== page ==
Take the plow to a welder..Have him fix the holes and weld a good solid washer that fit the size of the bolt on top of the quadrant...I had it done, and never had a problem..Maybe in a bloom moon I have to snug the bolt..And just in case, I check the bolt every season for maintenance , and if needed I replace it..If it breaks on the road, you don't want to be fixing the plow in the middle of the street, or in the customer driveway.. Quadrant and "A frame just have to be repair....Don't have to go out and spend a couple of hundred of dollars or more on the frames, where a good welder could fix if for less. Or less you have millions sitting in the bank then spend the money on new frames..That why we have welder to do the job......
  10. billet-boy

    billet-boy Member
    Messages: 97

    Wow I need to fix mine I just checked the back-up truck and it has about 10 inches of up and down motion.
  11. twinman326

    twinman326 PlowSite.com Addict
    Messages: 1,683

    I would do something about that instead of just thinking about it........
  12. mishnick

    mishnick 2000 Club Member
    Messages: 2,353

    At our shop we use two pieces of one inch inside diameter pipe and weld them one on top and the other to the bottom of the pivot point. This only takes about two to three hours (when I do it). This actually provides a larger surface area on the pivot point and really takes up a lot of the slop. As I recall the top tube welds to the quadrant and moves with the plow blade while the bottom tube welds to the a frame providing beef on both halves. Be sure to assemble all the layers and tubes with a sufficiently long bolt before welding to ensure allignment. After welding the tubes remove the bolt and apply some antisieze compound. In my experience this repair has alway made the owners very happy. Most people with plows this old and worn just want to make it last "one more season" but end up coming back for years saying it works so well they decided to keep it! Any local welder who is worth his weight should be able to do this for about $200.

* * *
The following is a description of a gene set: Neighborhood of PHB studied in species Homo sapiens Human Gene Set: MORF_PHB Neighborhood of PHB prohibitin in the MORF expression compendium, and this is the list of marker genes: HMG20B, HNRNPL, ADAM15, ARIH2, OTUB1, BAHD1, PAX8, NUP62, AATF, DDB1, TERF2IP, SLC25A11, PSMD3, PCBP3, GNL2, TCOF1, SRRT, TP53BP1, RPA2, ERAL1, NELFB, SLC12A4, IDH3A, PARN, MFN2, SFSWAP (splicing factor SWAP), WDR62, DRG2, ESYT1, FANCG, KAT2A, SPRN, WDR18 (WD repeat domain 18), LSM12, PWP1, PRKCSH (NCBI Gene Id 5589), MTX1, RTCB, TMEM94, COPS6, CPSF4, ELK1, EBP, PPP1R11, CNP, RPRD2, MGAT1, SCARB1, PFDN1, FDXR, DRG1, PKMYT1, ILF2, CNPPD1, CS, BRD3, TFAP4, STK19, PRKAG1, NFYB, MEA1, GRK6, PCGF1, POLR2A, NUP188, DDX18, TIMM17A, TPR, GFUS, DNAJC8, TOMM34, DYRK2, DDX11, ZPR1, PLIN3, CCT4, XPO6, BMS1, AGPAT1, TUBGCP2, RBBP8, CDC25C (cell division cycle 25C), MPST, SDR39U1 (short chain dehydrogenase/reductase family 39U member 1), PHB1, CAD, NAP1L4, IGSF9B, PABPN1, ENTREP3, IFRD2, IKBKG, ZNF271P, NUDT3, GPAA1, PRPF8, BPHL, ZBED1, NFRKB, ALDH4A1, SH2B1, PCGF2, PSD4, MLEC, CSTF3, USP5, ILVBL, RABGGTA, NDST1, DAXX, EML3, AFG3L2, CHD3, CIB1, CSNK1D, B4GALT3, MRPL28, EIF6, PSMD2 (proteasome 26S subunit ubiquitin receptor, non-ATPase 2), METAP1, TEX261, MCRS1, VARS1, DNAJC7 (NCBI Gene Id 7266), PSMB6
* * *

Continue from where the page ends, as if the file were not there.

13. americanlawn

    americanlawn Junior Member
    from Midwest
    Messages: 24

    I have just the right local welder who will do the job. You guys certainly know your stuff. Thanks so much, Larry, Des Moines, IA

    p.s. I need to get rid of that beer fat around my face and not get such a short hair cut next time. Otherwise the chicks will quit hovering around me. :laughing:

    Jan 27 me.jpg